And that's so important to have like that indicator because you can like you can say right the baby's not fussy at this moment or you know, I was able to get a little more sleep last night. Why in the world am I still like this? Which you know, and if you're kind of in that stuck feeling it might also bring up feelings of shame, especially if you you know are on social media and you see, you know other moms who are doing well, maybe they're not experiencing these same types of scenarios that you are and you might feel like well, my baby is the same age as they are and why can't I just get it together, right? Like we have the same amount of, our kids are the same age or you know, blah blah blah, right all these kind of comparison things and you can feel like it's something wrong with me and what I tell my clients all the time is that anxiety or really any other emotion that you feel it's not about you. It's more so the experience that you're having right? So if you can take like take the weapon out of the emotion and then I think that puts us in a place of empowerment like I can seek help because I need help with this versus I need help with me because your already approaching the situation with a little bit of shame. But if you see it, as this is a difficult situation that I'm experiencing and other people, other professionals might be able to help me with this. It kind of helps us, right. We already have a hard time asking for help as it is, but we're definitely not going to want to ask for it. If we think that it's a "us" problem versus it's the issue of it in and of itself.
Totally I mean it's so interesting that divide of like if you fell and broke your arm postpartum, you wouldn't be like gosh that other mom didn't break her arm. And so I should just sit with this broken arm like you would go and you would get it, get support from a doctor and move forward and move through it. Right and it's so interesting that divide between the physical and the mental and how we approach them and I think yes the comparison game in the shame, but also nobody wants to be in that space right in the space of like this is really hard and I'm not enjoying this and it can feel embarrassing. We're guilt-ridden to say like I'm not enjoying these days.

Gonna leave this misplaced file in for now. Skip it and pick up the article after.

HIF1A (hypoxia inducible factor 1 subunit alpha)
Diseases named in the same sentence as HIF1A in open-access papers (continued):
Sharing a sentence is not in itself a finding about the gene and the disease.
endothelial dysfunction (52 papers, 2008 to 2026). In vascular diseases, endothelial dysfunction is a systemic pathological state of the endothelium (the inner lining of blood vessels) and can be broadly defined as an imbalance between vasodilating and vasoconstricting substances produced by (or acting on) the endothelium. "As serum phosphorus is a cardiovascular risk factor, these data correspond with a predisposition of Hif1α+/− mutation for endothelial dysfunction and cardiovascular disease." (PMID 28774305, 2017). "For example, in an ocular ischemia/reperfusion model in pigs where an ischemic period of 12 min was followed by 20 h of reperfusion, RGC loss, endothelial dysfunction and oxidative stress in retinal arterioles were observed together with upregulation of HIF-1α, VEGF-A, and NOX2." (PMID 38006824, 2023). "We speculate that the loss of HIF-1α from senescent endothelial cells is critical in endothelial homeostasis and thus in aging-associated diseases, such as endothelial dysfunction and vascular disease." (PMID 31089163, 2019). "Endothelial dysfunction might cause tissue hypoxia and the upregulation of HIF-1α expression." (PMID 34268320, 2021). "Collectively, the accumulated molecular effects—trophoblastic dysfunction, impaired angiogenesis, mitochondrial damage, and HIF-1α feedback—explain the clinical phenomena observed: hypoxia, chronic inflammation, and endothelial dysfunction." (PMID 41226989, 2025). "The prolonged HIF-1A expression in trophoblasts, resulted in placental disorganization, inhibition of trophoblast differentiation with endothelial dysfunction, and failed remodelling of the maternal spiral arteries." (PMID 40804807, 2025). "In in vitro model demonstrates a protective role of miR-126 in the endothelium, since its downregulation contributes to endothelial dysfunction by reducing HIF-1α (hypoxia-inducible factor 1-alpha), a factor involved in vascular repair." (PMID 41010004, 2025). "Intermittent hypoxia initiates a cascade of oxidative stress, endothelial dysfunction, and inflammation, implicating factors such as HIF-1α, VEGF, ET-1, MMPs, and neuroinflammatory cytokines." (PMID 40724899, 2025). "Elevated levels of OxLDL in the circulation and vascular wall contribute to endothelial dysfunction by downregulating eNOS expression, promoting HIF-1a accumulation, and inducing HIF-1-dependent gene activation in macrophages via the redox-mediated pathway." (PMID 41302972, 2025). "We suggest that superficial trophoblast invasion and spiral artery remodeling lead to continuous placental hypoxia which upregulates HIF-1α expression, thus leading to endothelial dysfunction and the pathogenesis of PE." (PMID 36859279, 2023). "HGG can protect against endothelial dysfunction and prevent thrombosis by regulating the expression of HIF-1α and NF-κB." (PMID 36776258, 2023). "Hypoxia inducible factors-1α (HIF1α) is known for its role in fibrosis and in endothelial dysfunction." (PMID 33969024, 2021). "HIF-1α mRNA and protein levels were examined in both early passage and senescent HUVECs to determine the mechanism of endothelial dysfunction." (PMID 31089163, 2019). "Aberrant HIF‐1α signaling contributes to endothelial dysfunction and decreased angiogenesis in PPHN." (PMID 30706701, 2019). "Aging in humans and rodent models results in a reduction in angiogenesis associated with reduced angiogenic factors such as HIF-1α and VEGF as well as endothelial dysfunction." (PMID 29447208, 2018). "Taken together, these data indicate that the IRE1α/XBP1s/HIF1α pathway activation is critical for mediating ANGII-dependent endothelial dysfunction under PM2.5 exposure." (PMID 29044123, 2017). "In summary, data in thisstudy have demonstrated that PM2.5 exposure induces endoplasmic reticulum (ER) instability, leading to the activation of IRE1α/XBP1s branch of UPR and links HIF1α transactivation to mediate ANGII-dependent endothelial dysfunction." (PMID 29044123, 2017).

Yeah, and that's why people don't talk about it right? Because it's supposed to, according to society, you're supposed to enjoy this, this is a beautiful blessing, this is a beautiful thing that just happened to your life, you've been waiting for this, you know, all of these types of things and why isn't it fun for you? It's fun for everybody else. And so it's like well, I'm not gonna say anything but what happens with anxiety, what happens with depression, what happens with anger and frustration if we don't bring it to the light if it's hidden, we can't heal it right and if it's just tucked away. It just it grows into this big things, this big mountain that really feels like you can't conquer it when when we pull it out into the light we kind of realize oh, that was just a shadow. I have the tools that I can overcome this thing now that I've gotten support, reached out for help, sought out a professional right? And not to downplay those feelings at all because they are very valid, right? But to say that sometimes we can get to our healing of those things quicker if you're able to shine the light on them and kind of be honest and candid about that experience.